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At Icestamps we sell postage stamps mainly from Iceland, the Faroe Islands, and Greenland but in fact, we sell from all over the world.

Postage Stamps History

The first ever postage stamps in the world were introduced in May 1840, the Penny Black. This may essentially be what you call a glimpse of postage stamps history. You may be curious — how did people send and receive mail before this time period, and what made them think of using postage stamps instead?

The Time before the Use of the Envelope and the Postage Stamp

Since the 1840s, postage stamps have assisted in the delivery of letters and mail. Before the existence of postage stamps, ink and hand-stamps (thus the word — stamp) which were made from cork or wood were used. The ink and hand-stamps were used to frank the mail and verify the payment of postage. Regardless of how primitive or elaborate the different systems of sending messages in the early days were, they were sent without the presence of a postage stamp.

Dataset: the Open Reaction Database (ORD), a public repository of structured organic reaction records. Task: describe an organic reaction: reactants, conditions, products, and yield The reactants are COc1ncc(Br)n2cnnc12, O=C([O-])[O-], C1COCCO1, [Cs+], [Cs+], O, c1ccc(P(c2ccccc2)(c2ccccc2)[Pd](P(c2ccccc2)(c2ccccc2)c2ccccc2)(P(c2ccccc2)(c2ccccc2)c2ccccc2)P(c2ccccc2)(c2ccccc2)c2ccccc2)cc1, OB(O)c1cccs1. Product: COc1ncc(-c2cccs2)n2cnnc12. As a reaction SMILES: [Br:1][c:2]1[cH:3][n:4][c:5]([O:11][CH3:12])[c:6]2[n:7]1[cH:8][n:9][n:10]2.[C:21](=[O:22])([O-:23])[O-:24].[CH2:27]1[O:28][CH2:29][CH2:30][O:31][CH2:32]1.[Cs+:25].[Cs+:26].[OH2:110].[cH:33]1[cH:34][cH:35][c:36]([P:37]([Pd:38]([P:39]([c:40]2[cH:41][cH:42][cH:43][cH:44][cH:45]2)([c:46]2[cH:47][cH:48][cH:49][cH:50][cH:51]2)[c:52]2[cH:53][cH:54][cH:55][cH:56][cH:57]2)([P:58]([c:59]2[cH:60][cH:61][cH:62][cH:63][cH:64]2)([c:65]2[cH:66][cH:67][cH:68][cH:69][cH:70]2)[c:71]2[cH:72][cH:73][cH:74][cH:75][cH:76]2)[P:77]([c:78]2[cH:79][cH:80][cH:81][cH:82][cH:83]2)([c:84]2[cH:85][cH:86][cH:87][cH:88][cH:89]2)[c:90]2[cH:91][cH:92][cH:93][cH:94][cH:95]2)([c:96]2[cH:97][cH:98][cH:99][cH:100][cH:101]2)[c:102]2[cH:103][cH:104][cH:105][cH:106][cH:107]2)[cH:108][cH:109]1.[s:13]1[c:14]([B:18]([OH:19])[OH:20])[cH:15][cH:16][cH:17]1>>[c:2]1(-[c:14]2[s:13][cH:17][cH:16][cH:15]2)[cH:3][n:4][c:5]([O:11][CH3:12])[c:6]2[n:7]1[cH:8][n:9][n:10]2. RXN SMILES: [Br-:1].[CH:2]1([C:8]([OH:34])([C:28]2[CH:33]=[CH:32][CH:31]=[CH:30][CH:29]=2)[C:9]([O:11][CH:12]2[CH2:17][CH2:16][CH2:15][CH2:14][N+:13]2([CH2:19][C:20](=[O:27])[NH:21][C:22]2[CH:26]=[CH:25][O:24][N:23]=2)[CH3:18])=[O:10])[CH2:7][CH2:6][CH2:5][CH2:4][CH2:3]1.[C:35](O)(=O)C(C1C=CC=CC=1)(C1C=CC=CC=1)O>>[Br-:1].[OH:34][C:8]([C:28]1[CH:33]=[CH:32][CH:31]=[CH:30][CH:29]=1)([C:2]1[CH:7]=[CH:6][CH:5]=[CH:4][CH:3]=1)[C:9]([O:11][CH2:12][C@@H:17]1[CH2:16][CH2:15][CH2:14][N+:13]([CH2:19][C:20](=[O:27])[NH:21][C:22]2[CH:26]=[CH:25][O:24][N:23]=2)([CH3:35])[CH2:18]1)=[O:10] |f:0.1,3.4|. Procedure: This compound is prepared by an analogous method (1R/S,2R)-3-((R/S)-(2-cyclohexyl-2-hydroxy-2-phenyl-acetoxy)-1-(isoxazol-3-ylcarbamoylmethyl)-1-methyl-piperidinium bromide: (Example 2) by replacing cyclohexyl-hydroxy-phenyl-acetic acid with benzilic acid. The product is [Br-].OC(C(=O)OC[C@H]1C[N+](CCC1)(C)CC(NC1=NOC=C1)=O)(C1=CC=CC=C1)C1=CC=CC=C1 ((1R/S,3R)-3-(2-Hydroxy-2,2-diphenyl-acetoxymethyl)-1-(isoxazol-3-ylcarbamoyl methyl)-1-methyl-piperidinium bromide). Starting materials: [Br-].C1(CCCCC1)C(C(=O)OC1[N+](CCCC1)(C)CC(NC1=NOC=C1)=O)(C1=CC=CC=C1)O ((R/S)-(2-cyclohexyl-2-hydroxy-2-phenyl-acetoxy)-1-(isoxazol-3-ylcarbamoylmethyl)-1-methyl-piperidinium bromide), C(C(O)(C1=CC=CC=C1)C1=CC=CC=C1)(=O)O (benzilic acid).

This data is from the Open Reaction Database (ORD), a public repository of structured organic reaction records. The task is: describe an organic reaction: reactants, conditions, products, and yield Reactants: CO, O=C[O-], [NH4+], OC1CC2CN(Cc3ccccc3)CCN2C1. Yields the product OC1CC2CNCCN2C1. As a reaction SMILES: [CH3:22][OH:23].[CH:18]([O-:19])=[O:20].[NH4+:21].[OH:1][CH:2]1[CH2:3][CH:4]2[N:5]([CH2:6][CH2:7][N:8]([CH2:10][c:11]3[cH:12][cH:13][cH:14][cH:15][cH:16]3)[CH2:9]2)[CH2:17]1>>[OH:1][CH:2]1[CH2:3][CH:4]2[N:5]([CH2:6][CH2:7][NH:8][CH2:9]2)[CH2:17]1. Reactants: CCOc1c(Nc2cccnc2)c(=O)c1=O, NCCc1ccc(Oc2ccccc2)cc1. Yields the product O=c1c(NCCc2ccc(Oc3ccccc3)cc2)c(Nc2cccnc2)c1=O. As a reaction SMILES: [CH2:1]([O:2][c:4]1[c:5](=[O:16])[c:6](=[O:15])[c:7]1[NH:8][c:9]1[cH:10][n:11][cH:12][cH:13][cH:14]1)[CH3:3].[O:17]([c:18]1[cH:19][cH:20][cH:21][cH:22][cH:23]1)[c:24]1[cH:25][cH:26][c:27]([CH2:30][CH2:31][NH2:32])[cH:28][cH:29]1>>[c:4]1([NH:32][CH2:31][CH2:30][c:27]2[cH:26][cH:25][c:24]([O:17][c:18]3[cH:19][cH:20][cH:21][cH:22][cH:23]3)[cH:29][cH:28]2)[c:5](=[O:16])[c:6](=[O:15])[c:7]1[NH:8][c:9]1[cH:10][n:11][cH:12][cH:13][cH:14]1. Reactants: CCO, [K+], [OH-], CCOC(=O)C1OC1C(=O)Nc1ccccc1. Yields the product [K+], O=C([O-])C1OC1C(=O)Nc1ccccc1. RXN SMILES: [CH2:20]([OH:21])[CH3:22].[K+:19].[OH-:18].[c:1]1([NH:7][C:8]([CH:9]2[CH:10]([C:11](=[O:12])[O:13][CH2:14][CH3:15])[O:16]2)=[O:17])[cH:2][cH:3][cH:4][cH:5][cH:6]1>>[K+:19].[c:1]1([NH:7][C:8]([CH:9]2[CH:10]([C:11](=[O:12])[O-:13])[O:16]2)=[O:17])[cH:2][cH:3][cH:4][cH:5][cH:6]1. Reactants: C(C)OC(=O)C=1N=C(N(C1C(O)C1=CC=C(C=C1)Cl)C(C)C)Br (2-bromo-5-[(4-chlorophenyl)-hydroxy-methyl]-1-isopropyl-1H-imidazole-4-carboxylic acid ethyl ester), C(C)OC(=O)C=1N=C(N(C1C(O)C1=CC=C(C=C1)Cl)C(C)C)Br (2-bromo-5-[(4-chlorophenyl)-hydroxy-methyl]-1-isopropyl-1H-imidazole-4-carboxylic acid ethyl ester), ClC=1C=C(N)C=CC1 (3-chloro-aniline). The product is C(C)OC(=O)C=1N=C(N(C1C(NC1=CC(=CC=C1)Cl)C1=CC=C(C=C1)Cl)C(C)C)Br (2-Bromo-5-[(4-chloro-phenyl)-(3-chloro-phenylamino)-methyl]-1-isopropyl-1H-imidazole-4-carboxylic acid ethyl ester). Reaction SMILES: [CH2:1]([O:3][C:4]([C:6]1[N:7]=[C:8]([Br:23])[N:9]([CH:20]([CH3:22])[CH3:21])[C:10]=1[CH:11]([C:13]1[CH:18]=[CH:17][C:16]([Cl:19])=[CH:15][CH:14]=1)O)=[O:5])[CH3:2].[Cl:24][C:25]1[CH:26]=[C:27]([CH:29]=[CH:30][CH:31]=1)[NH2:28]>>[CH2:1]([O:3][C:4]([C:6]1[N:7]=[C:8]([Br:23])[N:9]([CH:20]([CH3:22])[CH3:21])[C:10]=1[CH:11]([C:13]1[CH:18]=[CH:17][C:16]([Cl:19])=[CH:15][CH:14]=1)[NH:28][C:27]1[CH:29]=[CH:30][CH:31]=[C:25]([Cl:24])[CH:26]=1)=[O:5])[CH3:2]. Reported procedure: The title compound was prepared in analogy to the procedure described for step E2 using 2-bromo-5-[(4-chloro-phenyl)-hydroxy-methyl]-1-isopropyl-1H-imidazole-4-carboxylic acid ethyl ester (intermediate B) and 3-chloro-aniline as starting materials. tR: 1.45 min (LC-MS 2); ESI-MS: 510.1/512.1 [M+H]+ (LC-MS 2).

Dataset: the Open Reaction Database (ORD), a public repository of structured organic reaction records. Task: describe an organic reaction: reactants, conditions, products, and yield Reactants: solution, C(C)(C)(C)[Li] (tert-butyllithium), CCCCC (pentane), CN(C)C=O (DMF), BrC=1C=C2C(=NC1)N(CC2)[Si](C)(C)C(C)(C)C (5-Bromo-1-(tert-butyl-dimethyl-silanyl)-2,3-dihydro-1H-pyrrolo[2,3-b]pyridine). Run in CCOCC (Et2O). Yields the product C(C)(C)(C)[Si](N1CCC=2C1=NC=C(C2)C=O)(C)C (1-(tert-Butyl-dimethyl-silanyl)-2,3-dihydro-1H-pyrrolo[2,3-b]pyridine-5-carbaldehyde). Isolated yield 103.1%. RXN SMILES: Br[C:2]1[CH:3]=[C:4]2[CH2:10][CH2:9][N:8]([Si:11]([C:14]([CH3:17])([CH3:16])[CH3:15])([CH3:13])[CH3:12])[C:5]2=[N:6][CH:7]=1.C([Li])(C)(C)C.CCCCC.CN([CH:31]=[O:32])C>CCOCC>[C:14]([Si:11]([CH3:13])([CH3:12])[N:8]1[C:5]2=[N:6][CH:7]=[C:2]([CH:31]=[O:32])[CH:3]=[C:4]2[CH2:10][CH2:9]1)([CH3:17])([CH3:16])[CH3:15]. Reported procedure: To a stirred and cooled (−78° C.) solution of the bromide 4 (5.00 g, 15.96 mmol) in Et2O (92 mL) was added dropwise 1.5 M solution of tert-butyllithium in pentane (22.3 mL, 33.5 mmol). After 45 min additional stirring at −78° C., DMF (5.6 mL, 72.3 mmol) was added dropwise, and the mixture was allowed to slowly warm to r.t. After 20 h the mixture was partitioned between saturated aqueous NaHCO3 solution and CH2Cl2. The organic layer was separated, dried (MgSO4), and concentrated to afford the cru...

When the postal service first operated, envelopes and stamps did not exist yet. Truth is, people do not like to use envelopes because they were deemed as an extra sheet of paper that actually makes the overall cost of sending mail more expensive. If you are going to send a letter, you only have to fold the paper and seal it shut. Then, the person who will receive your letter will be the one to pay for the delivery fees. Because the fees back then were extremely high, a lot of people tend to decline accepting letters. Some people even thought of writing secret codes to cheat the postal services. On the outside of the letter, they would write secret marks that shows the message and all the recipient had to do was read the secret message, decline to accept the letter, and so they do not have to pay anything for it. Because of this, postal services have resorted to a system wherein postage has to be paid first, and this time, the sender would be the one to pay for all postage fees — thus the start of our postage stamps history.

Posted by Olafur